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6.1 Overview: Combining Descriptive
Methods and Probabilities
Slide 1
In this chapter we will construct probability distributions
by presenting possible outcomes along with the relative
frequencies we expect.
Figure 4-1
6.2 Probability Distribution
Slide 2
™ A random variable is a variable (typically
represented by x) taking numerical values,
determined by outcomes of an experiment
associated with probabilities.
™ A probability distribution is a graph,
table, or formula that gives the
probability for each value of the
random variable.
Slide 3
™ Roll a fair die and observe the number of
dots on the face showing up.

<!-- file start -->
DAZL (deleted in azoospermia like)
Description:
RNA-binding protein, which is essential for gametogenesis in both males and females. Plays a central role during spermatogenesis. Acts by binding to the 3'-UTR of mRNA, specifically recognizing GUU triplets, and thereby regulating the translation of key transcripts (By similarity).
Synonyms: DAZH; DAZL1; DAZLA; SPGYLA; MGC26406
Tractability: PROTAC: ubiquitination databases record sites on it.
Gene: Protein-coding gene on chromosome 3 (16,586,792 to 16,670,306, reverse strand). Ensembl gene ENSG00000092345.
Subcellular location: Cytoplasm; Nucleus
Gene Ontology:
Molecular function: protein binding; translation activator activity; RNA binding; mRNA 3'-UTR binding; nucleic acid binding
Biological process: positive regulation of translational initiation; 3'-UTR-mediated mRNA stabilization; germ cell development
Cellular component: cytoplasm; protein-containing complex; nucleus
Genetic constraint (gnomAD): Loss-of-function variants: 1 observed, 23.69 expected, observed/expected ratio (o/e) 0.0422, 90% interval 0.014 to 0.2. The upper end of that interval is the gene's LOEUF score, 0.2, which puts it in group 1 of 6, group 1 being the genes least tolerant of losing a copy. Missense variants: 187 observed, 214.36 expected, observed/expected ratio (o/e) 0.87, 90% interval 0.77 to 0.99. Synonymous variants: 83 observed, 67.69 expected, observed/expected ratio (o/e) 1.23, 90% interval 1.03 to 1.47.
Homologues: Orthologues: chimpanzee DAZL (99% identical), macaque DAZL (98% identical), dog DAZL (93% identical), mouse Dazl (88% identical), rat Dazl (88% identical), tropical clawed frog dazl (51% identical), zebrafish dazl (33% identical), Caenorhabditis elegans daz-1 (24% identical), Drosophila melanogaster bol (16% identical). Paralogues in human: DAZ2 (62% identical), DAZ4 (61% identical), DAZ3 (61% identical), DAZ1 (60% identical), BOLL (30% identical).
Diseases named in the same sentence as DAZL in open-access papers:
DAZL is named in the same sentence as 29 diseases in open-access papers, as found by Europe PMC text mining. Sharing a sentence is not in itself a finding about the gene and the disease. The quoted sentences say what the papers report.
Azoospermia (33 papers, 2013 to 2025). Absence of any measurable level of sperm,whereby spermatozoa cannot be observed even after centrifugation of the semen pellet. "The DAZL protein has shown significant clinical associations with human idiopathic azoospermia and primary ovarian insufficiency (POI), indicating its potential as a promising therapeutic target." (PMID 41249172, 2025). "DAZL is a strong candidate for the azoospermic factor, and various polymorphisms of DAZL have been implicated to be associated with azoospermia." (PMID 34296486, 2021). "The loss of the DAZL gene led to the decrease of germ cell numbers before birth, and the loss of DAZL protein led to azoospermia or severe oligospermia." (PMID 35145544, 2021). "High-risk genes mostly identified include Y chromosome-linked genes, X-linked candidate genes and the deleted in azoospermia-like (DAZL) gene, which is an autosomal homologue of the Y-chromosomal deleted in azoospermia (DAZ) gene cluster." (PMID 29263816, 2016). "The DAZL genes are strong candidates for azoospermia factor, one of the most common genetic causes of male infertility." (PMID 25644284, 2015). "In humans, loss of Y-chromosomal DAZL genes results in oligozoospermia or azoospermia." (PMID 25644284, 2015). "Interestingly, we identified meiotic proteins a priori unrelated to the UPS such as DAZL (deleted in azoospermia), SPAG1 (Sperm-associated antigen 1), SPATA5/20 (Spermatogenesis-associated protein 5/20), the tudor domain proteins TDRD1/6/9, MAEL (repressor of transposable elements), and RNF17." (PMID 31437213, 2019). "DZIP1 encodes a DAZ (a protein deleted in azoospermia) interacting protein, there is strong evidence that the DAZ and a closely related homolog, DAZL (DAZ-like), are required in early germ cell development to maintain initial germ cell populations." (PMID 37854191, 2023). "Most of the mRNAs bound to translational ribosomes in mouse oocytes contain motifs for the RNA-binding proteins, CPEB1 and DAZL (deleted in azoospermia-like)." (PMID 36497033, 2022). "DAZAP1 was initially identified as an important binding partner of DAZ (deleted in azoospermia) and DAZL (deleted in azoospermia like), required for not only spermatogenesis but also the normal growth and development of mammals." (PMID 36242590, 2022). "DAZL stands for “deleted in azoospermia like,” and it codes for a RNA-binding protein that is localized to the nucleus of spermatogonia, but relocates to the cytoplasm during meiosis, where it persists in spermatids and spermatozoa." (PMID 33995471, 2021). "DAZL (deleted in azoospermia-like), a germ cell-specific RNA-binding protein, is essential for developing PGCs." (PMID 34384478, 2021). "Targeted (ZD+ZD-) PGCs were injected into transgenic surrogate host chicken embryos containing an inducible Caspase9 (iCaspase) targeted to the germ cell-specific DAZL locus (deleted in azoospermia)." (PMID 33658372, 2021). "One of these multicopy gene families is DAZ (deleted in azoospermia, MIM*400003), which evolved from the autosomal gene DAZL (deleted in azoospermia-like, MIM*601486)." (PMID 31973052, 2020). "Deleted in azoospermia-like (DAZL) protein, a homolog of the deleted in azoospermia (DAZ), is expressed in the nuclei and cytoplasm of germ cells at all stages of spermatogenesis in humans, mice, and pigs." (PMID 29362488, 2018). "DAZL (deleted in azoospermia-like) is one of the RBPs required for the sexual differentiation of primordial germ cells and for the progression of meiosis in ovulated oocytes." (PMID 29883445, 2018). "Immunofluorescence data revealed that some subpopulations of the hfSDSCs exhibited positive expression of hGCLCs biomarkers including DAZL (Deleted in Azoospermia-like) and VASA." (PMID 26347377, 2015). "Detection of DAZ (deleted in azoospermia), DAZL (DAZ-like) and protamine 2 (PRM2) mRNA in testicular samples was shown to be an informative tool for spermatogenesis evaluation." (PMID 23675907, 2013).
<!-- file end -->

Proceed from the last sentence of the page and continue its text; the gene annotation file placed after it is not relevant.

™ Let X= number of dots showing up
= {1, 2, 3, 4, 5, 6} and each value is
associated with a probability of 1/6
™Then the Probability Distribution of X is:
1 2 3
1 1 1
6 6 6
4 5 6
1 1 1
6 6 6
Slide 4
™ A discrete random variable has either a finite
number of values or countable number of
values, where “countable” refers to the fact
that there might be infinitely many values, but
they result from a counting process.
Example: X=the number of TV sets in a household
™ A random variable is not discrete is called
continuous random variable. It takes values
associated with measurements on a
continuous scale in such a way that there are
no gaps or interruptions.
Example: X=a newborn baby’s weight
Slide 5
The probability Distribution is very similar to a relative frequency
histogram, but the vertical scale shows probabilities.
Figure 4-3
Requirements for
Probability Distribution
Σ P(x) = 1
Slide 6
where x assumes all possible values
0 ≤ P(x) ≤ 1
for every individual value of x
Mean, Variance and
Standard Deviation of a
Probability Distribution
Slide 7